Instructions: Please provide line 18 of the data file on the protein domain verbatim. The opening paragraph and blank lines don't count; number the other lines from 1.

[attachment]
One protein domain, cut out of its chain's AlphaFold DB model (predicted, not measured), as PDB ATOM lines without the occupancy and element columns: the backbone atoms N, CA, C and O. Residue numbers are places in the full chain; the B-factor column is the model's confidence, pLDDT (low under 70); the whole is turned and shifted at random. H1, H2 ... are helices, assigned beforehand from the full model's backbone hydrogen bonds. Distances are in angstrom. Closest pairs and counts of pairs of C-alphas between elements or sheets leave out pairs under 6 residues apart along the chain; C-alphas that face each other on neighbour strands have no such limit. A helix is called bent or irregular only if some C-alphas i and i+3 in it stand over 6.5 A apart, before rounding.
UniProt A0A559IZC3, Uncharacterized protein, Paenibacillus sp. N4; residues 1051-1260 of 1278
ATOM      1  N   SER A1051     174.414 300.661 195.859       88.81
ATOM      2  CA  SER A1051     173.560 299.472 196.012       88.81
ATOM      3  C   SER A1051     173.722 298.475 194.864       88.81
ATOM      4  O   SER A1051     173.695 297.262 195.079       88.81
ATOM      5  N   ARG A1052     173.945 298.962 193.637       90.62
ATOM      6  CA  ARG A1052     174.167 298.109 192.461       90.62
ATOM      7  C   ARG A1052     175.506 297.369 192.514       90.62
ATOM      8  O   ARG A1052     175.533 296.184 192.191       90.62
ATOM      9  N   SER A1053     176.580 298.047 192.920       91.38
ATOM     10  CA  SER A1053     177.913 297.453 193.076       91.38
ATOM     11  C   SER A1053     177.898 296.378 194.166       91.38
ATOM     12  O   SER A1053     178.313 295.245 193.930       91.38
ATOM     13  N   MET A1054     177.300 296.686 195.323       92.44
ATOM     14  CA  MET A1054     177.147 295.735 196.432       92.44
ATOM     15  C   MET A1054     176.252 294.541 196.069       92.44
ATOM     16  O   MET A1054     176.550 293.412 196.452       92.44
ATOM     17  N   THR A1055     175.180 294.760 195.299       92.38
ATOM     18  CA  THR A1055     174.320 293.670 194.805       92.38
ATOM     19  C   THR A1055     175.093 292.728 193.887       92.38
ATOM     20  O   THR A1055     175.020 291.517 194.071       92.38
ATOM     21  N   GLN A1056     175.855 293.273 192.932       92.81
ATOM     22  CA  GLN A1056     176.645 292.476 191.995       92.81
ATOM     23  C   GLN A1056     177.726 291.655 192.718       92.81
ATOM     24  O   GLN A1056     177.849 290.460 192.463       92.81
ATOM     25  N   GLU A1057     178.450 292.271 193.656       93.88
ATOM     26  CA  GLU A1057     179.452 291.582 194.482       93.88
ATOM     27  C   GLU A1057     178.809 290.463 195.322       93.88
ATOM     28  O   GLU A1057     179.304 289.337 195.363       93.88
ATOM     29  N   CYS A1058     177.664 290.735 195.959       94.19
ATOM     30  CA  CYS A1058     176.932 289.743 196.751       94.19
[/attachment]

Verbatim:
ATOM     17  N   THR A1055     175.180 294.760 195.299       92.38